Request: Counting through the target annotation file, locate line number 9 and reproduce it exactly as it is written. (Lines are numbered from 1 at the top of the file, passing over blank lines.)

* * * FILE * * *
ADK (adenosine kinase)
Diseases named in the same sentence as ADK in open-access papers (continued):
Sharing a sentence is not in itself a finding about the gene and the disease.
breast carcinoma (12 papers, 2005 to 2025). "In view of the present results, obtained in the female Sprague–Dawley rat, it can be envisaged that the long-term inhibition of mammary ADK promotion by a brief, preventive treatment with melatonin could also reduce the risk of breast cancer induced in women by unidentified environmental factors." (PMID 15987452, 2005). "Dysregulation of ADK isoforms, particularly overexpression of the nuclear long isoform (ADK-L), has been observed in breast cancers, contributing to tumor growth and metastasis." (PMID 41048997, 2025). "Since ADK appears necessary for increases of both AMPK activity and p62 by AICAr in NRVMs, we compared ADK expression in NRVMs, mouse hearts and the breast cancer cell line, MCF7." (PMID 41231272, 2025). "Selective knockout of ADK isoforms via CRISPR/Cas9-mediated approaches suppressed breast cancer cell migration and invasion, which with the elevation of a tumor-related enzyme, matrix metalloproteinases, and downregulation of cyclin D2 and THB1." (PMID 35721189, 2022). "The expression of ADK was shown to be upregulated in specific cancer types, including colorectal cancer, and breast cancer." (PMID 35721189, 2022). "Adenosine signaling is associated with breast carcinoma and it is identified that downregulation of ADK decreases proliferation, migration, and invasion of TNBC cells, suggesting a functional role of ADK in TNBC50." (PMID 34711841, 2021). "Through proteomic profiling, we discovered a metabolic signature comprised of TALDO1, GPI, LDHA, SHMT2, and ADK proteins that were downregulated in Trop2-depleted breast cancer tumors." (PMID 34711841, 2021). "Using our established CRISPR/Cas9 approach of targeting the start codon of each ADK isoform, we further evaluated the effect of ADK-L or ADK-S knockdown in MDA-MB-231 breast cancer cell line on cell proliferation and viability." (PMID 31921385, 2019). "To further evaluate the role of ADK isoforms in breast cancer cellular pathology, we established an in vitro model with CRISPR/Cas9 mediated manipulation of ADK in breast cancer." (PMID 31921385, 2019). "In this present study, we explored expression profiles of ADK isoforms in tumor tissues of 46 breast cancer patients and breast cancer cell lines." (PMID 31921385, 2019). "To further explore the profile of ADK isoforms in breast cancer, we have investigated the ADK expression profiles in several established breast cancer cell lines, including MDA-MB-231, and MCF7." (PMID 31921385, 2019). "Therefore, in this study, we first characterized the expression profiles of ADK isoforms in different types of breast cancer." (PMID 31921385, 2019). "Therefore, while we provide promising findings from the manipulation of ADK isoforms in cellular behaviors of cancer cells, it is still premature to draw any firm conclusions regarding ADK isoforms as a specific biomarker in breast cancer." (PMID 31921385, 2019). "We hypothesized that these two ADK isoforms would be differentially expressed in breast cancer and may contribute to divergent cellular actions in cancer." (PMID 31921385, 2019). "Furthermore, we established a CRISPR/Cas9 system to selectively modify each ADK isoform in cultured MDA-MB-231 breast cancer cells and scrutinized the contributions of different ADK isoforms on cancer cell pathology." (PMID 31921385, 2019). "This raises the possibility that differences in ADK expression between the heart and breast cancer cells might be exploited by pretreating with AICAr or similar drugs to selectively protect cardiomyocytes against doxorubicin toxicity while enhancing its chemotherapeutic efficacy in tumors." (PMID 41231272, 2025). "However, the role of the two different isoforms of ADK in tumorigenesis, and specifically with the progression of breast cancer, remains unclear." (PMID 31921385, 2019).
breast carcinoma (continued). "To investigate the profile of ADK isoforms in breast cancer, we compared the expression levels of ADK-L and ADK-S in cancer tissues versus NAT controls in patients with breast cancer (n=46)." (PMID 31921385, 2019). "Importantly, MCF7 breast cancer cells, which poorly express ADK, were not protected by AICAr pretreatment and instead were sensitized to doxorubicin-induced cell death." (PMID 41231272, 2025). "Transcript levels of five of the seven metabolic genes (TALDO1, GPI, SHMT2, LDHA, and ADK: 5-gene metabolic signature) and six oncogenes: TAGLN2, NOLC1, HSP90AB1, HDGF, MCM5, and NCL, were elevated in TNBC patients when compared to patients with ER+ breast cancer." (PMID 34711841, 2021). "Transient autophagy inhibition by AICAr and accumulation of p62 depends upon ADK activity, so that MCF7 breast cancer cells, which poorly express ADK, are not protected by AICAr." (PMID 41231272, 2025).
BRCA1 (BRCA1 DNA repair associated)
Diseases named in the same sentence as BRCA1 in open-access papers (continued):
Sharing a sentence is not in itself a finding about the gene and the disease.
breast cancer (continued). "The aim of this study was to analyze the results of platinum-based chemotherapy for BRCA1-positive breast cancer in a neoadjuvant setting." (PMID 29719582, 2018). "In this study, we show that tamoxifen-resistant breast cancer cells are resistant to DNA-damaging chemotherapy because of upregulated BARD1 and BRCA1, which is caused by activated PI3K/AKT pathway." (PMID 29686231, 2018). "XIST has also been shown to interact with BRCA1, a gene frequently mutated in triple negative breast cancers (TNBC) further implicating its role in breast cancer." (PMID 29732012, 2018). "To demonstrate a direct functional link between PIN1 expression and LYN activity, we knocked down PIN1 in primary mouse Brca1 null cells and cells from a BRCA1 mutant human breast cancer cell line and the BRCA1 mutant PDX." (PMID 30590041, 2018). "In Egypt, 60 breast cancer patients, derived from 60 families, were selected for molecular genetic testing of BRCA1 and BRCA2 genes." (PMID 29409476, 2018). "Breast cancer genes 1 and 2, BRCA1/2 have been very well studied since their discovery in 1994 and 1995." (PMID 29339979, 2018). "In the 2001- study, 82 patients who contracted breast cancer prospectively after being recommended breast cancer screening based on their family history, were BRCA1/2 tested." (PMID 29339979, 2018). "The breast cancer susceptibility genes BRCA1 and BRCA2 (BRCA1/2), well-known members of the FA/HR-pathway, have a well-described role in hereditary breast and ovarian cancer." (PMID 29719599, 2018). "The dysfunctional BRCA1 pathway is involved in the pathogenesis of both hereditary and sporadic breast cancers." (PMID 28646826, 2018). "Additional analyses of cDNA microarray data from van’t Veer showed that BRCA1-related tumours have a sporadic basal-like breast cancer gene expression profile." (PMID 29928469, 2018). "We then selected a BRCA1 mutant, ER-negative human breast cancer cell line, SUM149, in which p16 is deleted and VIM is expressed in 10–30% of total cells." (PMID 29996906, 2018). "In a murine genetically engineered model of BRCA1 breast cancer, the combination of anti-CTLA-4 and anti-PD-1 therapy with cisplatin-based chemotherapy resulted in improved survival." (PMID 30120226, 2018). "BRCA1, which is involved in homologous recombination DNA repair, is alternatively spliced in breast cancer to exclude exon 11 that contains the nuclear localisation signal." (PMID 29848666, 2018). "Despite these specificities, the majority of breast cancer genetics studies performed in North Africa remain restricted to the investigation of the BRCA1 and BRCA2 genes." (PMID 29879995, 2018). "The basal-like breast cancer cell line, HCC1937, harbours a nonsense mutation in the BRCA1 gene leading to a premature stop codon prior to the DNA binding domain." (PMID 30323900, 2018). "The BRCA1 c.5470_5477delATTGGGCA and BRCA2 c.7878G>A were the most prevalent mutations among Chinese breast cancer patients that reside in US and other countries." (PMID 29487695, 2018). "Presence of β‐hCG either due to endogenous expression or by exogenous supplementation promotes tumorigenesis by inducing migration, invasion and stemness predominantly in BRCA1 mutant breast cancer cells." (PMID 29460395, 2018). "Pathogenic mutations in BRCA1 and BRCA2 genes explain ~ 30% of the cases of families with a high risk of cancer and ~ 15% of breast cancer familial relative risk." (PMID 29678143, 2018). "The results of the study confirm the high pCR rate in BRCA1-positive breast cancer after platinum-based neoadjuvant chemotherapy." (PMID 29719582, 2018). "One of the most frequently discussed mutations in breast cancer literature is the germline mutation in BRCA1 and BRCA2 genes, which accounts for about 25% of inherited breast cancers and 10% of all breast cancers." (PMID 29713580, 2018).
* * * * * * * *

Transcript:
breast cancer (continued). "The aim of this study was to analyze the results of platinum-based chemotherapy for BRCA1-positive breast cancer in a neoadjuvant setting." (PMID 29719582, 2018). "In this study, we show that tamoxifen-resistant breast cancer cells are resistant to DNA-damaging chemotherapy because of upregulated BARD1 and BRCA1, which is caused by activated PI3K/AKT pathway." (PMID 29686231, 2018). "XIST has also been shown to interact with BRCA1, a gene frequently mutated in triple negative breast cancers (TNBC) further implicating its role in breast cancer." (PMID 29732012, 2018). "To demonstrate a direct functional link between PIN1 expression and LYN activity, we knocked down PIN1 in primary mouse Brca1 null cells and cells from a BRCA1 mutant human breast cancer cell line and the BRCA1 mutant PDX." (PMID 30590041, 2018). "In Egypt, 60 breast cancer patients, derived from 60 families, were selected for molecular genetic testing of BRCA1 and BRCA2 genes." (PMID 29409476, 2018). "Breast cancer genes 1 and 2, BRCA1/2 have been very well studied since their discovery in 1994 and 1995." (PMID 29339979, 2018). "In the 2001- study, 82 patients who contracted breast cancer prospectively after being recommended breast cancer screening based on their family history, were BRCA1/2 tested." (PMID 29339979, 2018). "The breast cancer susceptibility genes BRCA1 and BRCA2 (BRCA1/2), well-known members of the FA/HR-pathway, have a well-described role in hereditary breast and ovarian cancer." (PMID 29719599, 2018). "The dysfunctional BRCA1 pathway is involved in the pathogenesis of both hereditary and sporadic breast cancers." (PMID 28646826, 2018). "Additional analyses of cDNA microarray data from van’t Veer showed that BRCA1-related tumours have a sporadic basal-like breast cancer gene expression profile." (PMID 29928469, 2018). "We then selected a BRCA1 mutant, ER-negative human breast cancer cell line, SUM149, in which p16 is deleted and VIM is expressed in 10–30% of total cells." (PMID 29996906, 2018). "In a murine genetically engineered model of BRCA1 breast cancer, the combination of anti-CTLA-4 and anti-PD-1 therapy with cisplatin-based chemotherapy resulted in improved survival." (PMID 30120226, 2018). "BRCA1, which is involved in homologous recombination DNA repair, is alternatively spliced in breast cancer to exclude exon 11 that contains the nuclear localisation signal." (PMID 29848666, 2018). "Despite these specificities, the majority of breast cancer genetics studies performed in North Africa remain restricted to the investigation of the BRCA1 and BRCA2 genes." (PMID 29879995, 2018). "The basal-like breast cancer cell line, HCC1937, harbours a nonsense mutation in the BRCA1 gene leading to a premature stop codon prior to the DNA binding domain." (PMID 30323900, 2018). "The BRCA1 c.5470_5477delATTGGGCA and BRCA2 c.7878G>A were the most prevalent mutations among Chinese breast cancer patients that reside in US and other countries." (PMID 29487695, 2018). "Presence of β‐hCG either due to endogenous expression or by exogenous supplementation promotes tumorigenesis by inducing migration, invasion and stemness predominantly in BRCA1 mutant breast cancer cells." (PMID 29460395, 2018). "Pathogenic mutations in BRCA1 and BRCA2 genes explain ~ 30% of the cases of families with a high risk of cancer and ~ 15% of breast cancer familial relative risk." (PMID 29678143, 2018). "The results of the study confirm the high pCR rate in BRCA1-positive breast cancer after platinum-based neoadjuvant chemotherapy." (PMID 29719582, 2018). "One of the most frequently discussed mutations in breast cancer literature is the germline mutation in BRCA1 and BRCA2 genes, which accounts for about 25% of inherited breast cancers and 10% of all breast cancers." (PMID 29713580, 2018).